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This Question Brought To You By…

April 21, 2014

Did you ever go to take a test at school, and have a TV commercial break out?

Nike, Barbie and iPod were among the more famous brands to have appeared in a recent New York Common Core standardized English test taken by more than a million students in grades three to eight. Other brands included Life Savers and Mug Root Beer.
Outraged parents have demanded an explanation for why specific brand names were used in the tests – with some suggesting they’ve become little more than just another way of advertising to young children.
But New York state education officials and the test publisher insist the brand references were not paid product placement and just happened to be contained in previously published passages selected for the tests.

Um, okay, so you’re saying the LAST tests were sponsored, but these weren’t?

There are reports of kids wondering whether they were being marketed to… which is great when you’re supposed to be taking a test.  It’s always good to be distracted by stray stuff during an important test.

Even if this is just stupidity… well, it’s stupid.  Who writes questions with specifics rather than generics?  Is there some dumb education report that kids respond better to stuff when they think they’re the target of direct marketing?  I wouldn’t put it past the education system to just think that, even if they have no evidence.

As a note, this blog does not advertise unless WordPress makes it, mostly because Smith and Wesson isn’t interested.

Innovation Meets Stagnation

April 16, 2014

When you actually look at how this is playing out, it might be a decent model for industry/government interaction.  Well, all the way to the government trying to put people out of business.

Here’s a fine money line:

“Most people freak out when they find out they are washing their face with plastic,” said Stiv Wilson, associate director of the 5 Gyres Institute in Santa Monica, which studies marine plastic debris and is backing bills to ban microbeads.

Microbeads have been used for a while, since small beads of benign plastic don’t cause a lot of allergic reactions, thus preventing lawsuits.  But the size and volume of the particles is causing potential problems.

Wilson said recent reports by the 5 Gyres Institute found microbeads prevalent everywhere from oceans to the Great Lakes to the Los Angeles River. The plastic particles absorb toxic substances from contaminated runoff and are a danger to marine life that mistake microbeads for food, Wilson said. While research is still in its early stages, Wilson said there are concerns about long-term health risks when people eat larger fish that consume the smaller microbead-eating fish.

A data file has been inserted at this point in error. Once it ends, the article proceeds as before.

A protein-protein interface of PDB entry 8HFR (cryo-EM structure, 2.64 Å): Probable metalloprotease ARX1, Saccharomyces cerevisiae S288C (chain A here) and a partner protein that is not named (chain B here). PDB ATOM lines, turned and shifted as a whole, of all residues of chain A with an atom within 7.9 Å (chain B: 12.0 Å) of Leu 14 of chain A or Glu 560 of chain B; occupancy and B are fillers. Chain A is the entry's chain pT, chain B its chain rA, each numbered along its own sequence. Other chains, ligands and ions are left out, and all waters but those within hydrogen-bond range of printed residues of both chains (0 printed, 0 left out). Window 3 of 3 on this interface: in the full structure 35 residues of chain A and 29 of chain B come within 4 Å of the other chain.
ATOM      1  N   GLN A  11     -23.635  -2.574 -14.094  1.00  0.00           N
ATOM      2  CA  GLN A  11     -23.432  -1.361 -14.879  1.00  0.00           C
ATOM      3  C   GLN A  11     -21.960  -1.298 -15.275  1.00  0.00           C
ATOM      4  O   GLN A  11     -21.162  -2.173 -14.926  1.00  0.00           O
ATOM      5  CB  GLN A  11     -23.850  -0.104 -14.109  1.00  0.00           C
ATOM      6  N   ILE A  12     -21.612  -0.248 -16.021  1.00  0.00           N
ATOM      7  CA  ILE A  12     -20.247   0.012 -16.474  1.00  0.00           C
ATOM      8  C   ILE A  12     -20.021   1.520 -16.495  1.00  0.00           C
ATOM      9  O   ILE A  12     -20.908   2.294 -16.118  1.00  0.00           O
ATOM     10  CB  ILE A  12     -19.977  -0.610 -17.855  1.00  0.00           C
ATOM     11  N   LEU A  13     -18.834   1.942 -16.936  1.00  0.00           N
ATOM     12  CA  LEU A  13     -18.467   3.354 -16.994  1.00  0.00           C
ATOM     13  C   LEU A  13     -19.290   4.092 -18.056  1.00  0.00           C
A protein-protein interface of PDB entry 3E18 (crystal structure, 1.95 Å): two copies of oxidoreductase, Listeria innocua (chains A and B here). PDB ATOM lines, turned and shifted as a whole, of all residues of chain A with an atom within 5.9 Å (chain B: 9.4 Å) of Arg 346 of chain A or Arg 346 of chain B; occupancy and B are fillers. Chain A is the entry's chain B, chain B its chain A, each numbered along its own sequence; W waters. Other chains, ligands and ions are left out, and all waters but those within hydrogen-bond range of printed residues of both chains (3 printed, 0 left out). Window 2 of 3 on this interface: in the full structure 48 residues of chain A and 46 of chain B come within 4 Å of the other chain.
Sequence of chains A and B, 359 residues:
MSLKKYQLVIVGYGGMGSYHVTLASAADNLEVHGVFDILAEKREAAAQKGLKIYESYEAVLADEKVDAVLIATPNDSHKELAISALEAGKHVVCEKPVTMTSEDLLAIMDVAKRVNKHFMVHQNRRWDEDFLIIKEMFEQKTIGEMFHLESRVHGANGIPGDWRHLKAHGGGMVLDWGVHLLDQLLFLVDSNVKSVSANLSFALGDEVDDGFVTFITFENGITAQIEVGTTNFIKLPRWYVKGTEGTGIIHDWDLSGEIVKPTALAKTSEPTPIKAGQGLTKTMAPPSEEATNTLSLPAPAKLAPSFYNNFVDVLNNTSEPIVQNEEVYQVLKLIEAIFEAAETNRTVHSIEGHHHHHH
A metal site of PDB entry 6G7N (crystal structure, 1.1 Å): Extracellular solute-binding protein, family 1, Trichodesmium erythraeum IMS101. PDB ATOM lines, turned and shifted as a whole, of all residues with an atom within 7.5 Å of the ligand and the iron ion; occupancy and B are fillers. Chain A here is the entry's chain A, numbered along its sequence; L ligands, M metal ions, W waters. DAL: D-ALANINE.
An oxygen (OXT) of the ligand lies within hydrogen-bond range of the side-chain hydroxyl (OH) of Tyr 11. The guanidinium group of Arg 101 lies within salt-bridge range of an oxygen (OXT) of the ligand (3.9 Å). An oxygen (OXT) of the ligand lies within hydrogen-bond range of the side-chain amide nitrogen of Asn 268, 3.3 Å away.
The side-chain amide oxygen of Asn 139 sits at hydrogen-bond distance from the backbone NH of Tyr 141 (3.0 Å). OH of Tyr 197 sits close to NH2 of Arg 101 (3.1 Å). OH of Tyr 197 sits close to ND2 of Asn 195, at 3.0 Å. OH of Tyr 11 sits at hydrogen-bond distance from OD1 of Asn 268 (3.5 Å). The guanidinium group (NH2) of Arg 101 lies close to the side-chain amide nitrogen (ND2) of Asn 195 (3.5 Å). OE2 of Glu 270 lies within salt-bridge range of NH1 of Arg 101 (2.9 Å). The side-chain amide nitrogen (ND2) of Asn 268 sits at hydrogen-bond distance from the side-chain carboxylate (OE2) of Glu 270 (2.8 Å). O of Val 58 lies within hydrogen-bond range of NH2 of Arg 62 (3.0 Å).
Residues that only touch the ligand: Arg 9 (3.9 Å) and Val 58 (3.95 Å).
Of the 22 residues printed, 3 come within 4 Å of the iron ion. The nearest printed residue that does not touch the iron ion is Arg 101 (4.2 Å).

From the article, it looks like larger companies have already started to phase out the products given some of the research.  Meanwhile, some legislatures are starting to look at laws that would close the markets to companies that haven’t moved.  Now it’s down to negotiating how to move the industry before the legislatures force it.

But honestly, this is probably a better model than, say, the FDA.  Under that model, nothing can be done other than limited tests for years while the government dithers over what’s safe and not safe.  Then the products go to volume, and volume discovers some problems.  So, you get similar results, except they’re delayed by a decade.  So in the least this model tries to work in real time.

Let’s see how the legislation moves forward.  If it’s pushing legal changes after the industry moves, then we have a winner, at least for progress.

Who’s Money Is Better Money?

April 15, 2014

Here’s an interesting article on competing business interests going against each other in an effort to make more money.  It starts with a soccer stadium, and ends either there or with a new crane for the docks.

David Beckham is facing a huge backlash against his plans for a 25,000-seater soccer stadium in Miami.

An alliance of shipping businesses and a billionaire car dealer have launched a campaign protesting the football star’s venue, which would be situated at the Port of Miami in Florida, and include a restaurant and a nightclub.

The consortium, which publicized their opposition in a full-page advertisement in two major newspapers yesterday, said if given the green light, it would threaten the city’s plans to capitalize on the expansion of the Panama Canal.